Try practicing silent writing or (or creating silence in a meeting) when you’re brainstorming and/or collecting data as a team. It gives space for all ideas to be heard — rather than the loudest voices only.

Plus, research shows that brainwriting (brainstorming ideas in writing as a group) generates more innovative ideas than the traditional approach. You can use a Miro board to do brainwriting with your team — whether remote, hybrid, or in-person — without any friction or frustration.

2. Use voting to capture opinions and democratize decision making

Some people on the team might not feel comfortable openly voicing their opinions. Collecting votes (it’s easy to do in Miro) is efficient, and it also gives more reserved team members an opportunity to share their perspectives without the pressure of feeling like they need to build a case. And it ensures you can democratize decision making by allowing everyone to cast their vote.

Be aware that Agile’s emphasis on quick decision-making often defaults to the majority — which means less-heard voices can still be forgotten or overshadowed.

Try using votes as your starting point and facilitate an open discussion about the results from there. You’ll get the benefit of taking a pulse of the team, while also providing an opening for the less-popular options to surface, receive acknowledgement, and spark a conversation.

3. Provide a little safety

Teams with a high degree of psychological safety might not feel like they need. But even so, a little bit of privacy and protection can still give people a confidence boost to share their biggest and boldest ideas during retrospectives, sprint planning sessions, or other Agile meetings.

Private mode in Miro offers a sweet spot between total namelessness and the potential stress of contributing in real-time. With private mode, nobody can see what you’re writing on the board as you’re doing it, though they can see you participating (so everyone feels involved). But as soon as private mode is turned off, everybody’s ideas become visible.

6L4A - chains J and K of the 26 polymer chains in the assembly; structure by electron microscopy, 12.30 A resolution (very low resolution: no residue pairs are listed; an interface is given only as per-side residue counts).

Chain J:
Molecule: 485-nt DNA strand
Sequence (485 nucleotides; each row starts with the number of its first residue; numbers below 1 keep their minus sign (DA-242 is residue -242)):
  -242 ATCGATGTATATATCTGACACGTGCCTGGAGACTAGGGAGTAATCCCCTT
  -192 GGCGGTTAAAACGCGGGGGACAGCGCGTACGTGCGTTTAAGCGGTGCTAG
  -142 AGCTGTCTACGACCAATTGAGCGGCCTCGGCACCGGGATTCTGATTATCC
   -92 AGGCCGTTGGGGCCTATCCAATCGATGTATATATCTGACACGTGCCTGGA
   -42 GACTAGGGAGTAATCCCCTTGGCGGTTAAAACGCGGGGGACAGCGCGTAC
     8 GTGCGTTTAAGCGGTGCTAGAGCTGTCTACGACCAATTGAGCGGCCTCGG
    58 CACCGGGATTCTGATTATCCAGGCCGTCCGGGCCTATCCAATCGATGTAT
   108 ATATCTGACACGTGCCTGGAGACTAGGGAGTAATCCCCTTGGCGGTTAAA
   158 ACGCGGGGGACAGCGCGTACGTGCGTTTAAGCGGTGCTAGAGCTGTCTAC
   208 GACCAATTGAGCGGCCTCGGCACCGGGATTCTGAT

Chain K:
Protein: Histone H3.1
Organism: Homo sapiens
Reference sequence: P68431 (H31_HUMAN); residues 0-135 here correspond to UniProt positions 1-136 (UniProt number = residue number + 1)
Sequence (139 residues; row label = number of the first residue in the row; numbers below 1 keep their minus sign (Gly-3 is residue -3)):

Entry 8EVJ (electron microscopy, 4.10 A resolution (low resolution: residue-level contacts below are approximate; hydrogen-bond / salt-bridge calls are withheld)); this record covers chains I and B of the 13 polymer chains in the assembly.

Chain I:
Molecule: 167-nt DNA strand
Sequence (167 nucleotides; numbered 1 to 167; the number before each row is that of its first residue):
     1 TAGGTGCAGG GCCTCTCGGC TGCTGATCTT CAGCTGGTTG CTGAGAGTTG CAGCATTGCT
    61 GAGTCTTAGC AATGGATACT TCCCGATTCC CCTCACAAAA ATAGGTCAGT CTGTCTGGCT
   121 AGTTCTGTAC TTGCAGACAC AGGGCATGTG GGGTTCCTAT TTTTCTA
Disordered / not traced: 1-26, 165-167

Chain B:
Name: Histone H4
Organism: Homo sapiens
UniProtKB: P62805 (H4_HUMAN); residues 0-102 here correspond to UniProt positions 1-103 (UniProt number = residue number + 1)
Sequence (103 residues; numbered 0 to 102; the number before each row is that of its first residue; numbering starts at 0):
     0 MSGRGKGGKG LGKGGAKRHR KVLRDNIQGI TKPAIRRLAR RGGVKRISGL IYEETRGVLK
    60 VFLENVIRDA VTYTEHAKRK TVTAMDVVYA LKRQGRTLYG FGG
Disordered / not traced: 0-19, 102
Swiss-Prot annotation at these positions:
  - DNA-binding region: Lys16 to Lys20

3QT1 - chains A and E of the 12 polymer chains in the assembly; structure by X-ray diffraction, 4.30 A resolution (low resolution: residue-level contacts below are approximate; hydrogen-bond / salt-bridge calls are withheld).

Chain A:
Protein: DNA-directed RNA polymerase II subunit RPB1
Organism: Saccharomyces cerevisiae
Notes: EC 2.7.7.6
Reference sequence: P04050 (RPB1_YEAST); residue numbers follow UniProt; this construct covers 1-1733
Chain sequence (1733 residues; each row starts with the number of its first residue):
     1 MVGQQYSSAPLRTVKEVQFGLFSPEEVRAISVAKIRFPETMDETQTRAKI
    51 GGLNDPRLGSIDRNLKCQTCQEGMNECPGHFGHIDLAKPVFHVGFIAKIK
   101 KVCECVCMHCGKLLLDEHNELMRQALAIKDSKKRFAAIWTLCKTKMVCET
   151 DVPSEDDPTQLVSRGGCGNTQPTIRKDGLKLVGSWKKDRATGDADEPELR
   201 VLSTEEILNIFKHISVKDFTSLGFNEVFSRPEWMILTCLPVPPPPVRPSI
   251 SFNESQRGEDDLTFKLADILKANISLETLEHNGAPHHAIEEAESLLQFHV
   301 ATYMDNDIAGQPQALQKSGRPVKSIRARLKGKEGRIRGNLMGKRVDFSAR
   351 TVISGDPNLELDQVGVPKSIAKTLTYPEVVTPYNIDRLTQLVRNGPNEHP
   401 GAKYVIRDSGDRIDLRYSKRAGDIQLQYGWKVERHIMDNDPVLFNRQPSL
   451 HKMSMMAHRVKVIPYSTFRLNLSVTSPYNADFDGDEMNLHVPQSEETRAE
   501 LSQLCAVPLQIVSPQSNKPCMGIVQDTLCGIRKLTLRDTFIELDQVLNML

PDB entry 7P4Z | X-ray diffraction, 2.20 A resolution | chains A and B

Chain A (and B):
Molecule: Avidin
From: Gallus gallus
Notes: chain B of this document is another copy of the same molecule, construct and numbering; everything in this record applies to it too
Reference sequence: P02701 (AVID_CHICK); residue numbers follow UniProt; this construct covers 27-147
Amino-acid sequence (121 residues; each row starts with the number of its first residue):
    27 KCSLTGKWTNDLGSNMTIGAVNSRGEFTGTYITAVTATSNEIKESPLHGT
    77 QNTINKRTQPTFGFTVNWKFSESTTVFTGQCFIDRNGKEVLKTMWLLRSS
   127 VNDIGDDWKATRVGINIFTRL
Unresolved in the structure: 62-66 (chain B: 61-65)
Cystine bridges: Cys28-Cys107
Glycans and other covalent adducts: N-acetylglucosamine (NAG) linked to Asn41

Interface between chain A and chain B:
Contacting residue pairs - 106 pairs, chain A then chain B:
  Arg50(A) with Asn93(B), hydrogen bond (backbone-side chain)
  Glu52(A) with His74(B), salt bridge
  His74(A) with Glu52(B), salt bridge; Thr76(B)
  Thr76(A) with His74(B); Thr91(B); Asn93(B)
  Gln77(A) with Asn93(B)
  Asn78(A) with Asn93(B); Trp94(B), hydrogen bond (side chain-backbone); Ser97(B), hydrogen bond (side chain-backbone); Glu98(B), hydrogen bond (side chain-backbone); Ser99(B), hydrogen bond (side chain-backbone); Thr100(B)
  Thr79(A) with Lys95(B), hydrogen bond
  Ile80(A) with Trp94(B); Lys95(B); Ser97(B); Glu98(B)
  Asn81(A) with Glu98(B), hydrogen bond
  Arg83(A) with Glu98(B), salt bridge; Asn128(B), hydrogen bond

This feature ensures all team members feel comfortable jotting down their thoughts in the moment and can also help to reduce group bias since people are brainstorming without reading each others thoughts

4. Practice amplifying ideas

When there’s so much to discuss during meetings and group conversations, ideas — yes, even good ones — can be easily dismissed, overlooked, or forgotten.

Research shows there’s a helpful way around this: amplifying ideas. Team members should practice calling attention to other people’s contributions, while also providing credit.

All ideas get adequate attention and consideration—which is important for facilitating thought diveristy. Plus, both group members — the original contributor of the idea as well as the person amplifying it — benefit from boosted status within the group.

Fuel innovation and creativity with thought diversity

When it comes to decision-making and innovation, the data doesn’t lie: diverse teams outperform homogeneous ones.

And on Agile teams — where collaboration and the ability to learn and work quickly reign supreme — thought diversity isn’t just nice, it’s necessary. It’s ingrained in the Agile methodology.

However, diversity of thought doesn’t just happen by putting people with different backgrounds and experiences in the same room or on the same team. It’s up to leaders to provide the right environment where everybody feels comfortable chiming in. That’s when the real magic happens.